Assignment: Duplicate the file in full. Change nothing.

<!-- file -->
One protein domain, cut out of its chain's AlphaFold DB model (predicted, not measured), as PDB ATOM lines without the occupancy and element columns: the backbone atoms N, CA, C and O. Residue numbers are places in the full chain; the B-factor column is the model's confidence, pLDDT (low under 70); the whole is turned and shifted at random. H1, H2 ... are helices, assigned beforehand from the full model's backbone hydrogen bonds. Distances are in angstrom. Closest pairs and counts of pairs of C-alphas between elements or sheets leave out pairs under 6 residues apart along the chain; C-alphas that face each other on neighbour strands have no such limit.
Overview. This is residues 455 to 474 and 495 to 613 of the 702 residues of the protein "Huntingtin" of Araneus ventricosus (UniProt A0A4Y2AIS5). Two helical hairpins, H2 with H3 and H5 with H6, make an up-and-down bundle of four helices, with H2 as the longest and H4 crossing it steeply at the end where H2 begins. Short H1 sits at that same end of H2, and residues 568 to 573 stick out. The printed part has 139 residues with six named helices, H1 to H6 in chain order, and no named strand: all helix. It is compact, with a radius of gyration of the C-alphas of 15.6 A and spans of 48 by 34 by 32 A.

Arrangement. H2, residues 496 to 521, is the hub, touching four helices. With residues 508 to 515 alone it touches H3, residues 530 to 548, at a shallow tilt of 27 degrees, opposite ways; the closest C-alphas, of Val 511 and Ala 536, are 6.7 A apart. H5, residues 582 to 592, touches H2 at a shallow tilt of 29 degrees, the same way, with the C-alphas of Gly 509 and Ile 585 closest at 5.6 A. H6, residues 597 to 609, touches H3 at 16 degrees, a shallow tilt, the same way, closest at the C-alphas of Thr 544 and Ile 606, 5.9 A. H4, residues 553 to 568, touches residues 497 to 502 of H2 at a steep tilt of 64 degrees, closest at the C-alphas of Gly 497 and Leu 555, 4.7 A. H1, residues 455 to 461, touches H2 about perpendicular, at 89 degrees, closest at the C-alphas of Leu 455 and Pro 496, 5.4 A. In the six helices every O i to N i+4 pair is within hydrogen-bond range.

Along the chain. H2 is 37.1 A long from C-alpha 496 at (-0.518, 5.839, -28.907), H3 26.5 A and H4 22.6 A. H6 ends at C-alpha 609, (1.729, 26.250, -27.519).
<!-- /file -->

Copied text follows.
One protein domain, cut out of its chain's AlphaFold DB model (predicted, not measured), as PDB ATOM lines without the occupancy and element columns: the backbone atoms N, CA, C and O. Residue numbers are places in the full chain; the B-factor column is the model's confidence, pLDDT (low under 70); the whole is turned and shifted at random. H1, H2 ... are helices, assigned beforehand from the full model's backbone hydrogen bonds. Distances are in angstrom. Closest pairs and counts of pairs of C-alphas between elements or sheets leave out pairs under 6 residues apart along the chain; C-alphas that face each other on neighbour strands have no such limit.
Overview. This is residues 455 to 474 and 495 to 613 of the 702 residues of the protein "Huntingtin" of Araneus ventricosus (UniProt A0A4Y2AIS5). Two helical hairpins, H2 with H3 and H5 with H6, make an up-and-down bundle of four helices, with H2 as the longest and H4 crossing it steeply at the end where H2 begins. Short H1 sits at that same end of H2, and residues 568 to 573 stick out. The printed part has 139 residues with six named helices, H1 to H6 in chain order, and no named strand: all helix. It is compact, with a radius of gyration of the C-alphas of 15.6 A and spans of 48 by 34 by 32 A.

Arrangement. H2, residues 496 to 521, is the hub, touching four helices. With residues 508 to 515 alone it touches H3, residues 530 to 548, at a shallow tilt of 27 degrees, opposite ways; the closest C-alphas, of Val 511 and Ala 536, are 6.7 A apart. H5, residues 582 to 592, touches H2 at a shallow tilt of 29 degrees, the same way, with the C-alphas of Gly 509 and Ile 585 closest at 5.6 A. H6, residues 597 to 609, touches H3 at 16 degrees, a shallow tilt, the same way, closest at the C-alphas of Thr 544 and Ile 606, 5.9 A. H4, residues 553 to 568, touches residues 497 to 502 of H2 at a steep tilt of 64 degrees, closest at the C-alphas of Gly 497 and Leu 555, 4.7 A. H1, residues 455 to 461, touches H2 about perpendicular, at 89 degrees, closest at the C-alphas of Leu 455 and Pro 496, 5.4 A. In the six helices every O i to N i+4 pair is within hydrogen-bond range.

Along the chain. H2 is 37.1 A long from C-alpha 496 at (-0.518, 5.839, -28.907), H3 26.5 A and H4 22.6 A. H6 ends at C-alpha 609, (1.729, 26.250, -27.519).